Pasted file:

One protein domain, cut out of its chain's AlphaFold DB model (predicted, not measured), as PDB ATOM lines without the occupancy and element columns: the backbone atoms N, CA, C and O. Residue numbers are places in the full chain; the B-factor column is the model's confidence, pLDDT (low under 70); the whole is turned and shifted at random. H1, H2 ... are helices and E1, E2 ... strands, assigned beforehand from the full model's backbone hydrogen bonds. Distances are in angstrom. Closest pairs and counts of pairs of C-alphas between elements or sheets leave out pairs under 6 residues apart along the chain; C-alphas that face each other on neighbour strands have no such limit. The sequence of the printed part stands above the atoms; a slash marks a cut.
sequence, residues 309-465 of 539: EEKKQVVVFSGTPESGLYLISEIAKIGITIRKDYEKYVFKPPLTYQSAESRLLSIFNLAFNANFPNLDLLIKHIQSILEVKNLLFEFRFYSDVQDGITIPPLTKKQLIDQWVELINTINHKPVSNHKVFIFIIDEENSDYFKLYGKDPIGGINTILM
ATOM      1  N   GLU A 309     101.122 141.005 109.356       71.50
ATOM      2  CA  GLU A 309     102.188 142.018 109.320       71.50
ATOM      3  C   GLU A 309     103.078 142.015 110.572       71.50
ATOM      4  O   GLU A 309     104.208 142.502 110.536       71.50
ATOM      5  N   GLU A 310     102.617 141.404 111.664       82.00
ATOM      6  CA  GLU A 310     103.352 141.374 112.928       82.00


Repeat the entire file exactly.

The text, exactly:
One protein domain, cut out of its chain's AlphaFold DB model (predicted, not measured), as PDB ATOM lines without the occupancy and element columns: the backbone atoms N, CA, C and O. Residue numbers are places in the full chain; the B-factor column is the model's confidence, pLDDT (low under 70); the whole is turned and shifted at random. H1, H2 ... are helices and E1, E2 ... strands, assigned beforehand from the full model's backbone hydrogen bonds. Distances are in angstrom. Closest pairs and counts of pairs of C-alphas between elements or sheets leave out pairs under 6 residues apart along the chain; C-alphas that face each other on neighbour strands have no such limit. The sequence of the printed part stands above the atoms; a slash marks a cut.
sequence, residues 309-465 of 539: EEKKQVVVFSGTPESGLYLISEIAKIGITIRKDYEKYVFKPPLTYQSAESRLLSIFNLAFNANFPNLDLLIKHIQSILEVKNLLFEFRFYSDVQDGITIPPLTKKQLIDQWVELINTINHKPVSNHKVFIFIIDEENSDYFKLYGKDPIGGINTILM
ATOM      1  N   GLU A 309     101.122 141.005 109.356       71.50
ATOM      2  CA  GLU A 309     102.188 142.018 109.320       71.50
ATOM      3  C   GLU A 309     103.078 142.015 110.572       71.50
ATOM      4  O   GLU A 309     104.208 142.502 110.536       71.50
ATOM      5  N   GLU A 310     102.617 141.404 111.664       82.00
ATOM      6  CA  GLU A 310     103.352 141.374 112.928       82.00